I love fall. To be honest it isn't as spectacular here in the Pacific Northwest
as other places we have lived or even visited, but it is still my favorite.
A few mornings ago I was up earlier than usual, there had been heavy fog
during the night, and as the low morning light swept onto the cedars behind
the house, there appeared hundreds of moisture-festooned spider webs all
carefully hung in the cedars. Each glistening like a new Christmas ornament. As
the sun continued to rise, they disappeared from view. They were still there
of course, it was the angle of the light that made them visible.
The low, yellow-intensive light is the same one that illuminates my garden in
late afternoon, casting long elegant shadows. Wonderful stuff.
I loved Montana in the fall too - the Tamarack trees look like pine-type
evergreens, but they aren't. When cold weather starts the needles turn gold,
drop to the ground and a carpet of gold is everywhere. Actually it's a good signal
to get ready for winter, snow won't be far behind. There aren't very many
of the showy hardwoods in Montana, it's the gold of the Quaking Aspens
which light up the lower mountainsides, and Red Osier without its leaves
gives a rosy glow to the stream banks. Then there is the color of the Big Sky.
Years ago I named it Montana Blue. There is no proper description of it - it's just
a very clean, intense blue - you have to experience it.
Michigan had its share of hardwood trees, and the 'Fall Color-Tours' were
listed in the newspapers, which route to take on the weekend to see the best
vistas. Everyone hoping the rain would hold off and the leaves would hold
on the trees just a little longer.
It's been years since I've been in New England in the fall, but I remember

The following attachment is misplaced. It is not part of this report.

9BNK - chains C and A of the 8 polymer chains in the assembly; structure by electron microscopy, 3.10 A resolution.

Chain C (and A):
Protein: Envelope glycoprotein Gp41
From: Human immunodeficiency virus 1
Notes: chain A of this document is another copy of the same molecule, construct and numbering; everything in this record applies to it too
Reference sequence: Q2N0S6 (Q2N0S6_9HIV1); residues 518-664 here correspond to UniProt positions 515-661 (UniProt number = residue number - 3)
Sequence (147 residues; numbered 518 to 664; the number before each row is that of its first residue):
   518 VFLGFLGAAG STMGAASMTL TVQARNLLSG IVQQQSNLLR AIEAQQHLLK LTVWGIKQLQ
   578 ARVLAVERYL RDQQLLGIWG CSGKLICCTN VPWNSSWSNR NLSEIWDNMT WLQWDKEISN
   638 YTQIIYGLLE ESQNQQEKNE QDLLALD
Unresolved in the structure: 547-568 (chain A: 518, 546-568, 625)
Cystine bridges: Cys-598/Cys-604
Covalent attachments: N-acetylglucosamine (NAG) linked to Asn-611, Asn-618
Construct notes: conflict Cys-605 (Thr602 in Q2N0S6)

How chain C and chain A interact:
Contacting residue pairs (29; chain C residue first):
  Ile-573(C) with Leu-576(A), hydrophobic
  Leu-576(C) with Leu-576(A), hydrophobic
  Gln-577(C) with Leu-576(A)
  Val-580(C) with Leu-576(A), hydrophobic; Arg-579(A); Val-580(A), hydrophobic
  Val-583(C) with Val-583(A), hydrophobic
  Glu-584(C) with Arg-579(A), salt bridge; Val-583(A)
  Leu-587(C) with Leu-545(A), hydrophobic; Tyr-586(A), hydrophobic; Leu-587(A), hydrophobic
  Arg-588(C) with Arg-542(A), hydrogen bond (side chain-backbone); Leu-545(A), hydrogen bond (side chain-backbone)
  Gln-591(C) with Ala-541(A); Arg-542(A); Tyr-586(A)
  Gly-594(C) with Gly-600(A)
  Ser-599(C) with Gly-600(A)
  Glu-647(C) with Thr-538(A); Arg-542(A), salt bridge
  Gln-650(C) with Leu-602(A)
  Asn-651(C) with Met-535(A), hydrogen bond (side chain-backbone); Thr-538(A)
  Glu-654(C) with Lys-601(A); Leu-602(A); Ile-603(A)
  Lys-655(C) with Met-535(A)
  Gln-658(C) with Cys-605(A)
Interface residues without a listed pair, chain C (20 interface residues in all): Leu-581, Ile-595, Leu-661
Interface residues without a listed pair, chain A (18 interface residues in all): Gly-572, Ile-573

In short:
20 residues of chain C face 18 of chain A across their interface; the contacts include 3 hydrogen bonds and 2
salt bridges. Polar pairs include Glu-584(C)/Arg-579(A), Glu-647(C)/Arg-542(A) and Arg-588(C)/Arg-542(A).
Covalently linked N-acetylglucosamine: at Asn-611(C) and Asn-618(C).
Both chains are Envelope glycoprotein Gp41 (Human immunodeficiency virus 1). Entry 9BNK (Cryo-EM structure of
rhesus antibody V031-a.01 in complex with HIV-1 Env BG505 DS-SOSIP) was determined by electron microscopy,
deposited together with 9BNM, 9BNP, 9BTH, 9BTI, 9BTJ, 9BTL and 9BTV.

vividly the brilliant reds framed against the grays of the granite. There was
something about wonderful lobster in Portland Maine too which certainly
added to the memories.
For us here in the west, we share some of the pieces of fall with you. The
geese skimming low overhead, the crispness of the air, the crunch of dry leaves,
the red berries on the Mountain Ash (or in the east Bittersweet along the fence
rows and winding into the trees at the edge of the woods.) The cackle of a
rooster pheasant flushed and heading out.
I spent part of my growing up years in marshes. Fishing for bass or catfish in
the summer and laying in wait for ducks in the fall. There is a special feel and
smell in a marsh intensified by the anticipation of a successful day duck
hunting - or one day with my dad, deciding was a "butterfly day" and
fishing for perch would be better. It was.
Fall is a time to appreciate the change of season, to immerse yourself in it.
(Remember jumping in leave piles when you were a kid?) If you have a
local fall fishery, go fish. Breathe deep and drink it all in. Enjoy the
marvelous gifts nature provides. Store up some beauty and joy for the
cold months ahead.
The succession of seasons is reassuring. We know winter will follow fall,
a time to gather our thoughts and heal our wounds. And surely spring
will come again. ~ LadyFisher
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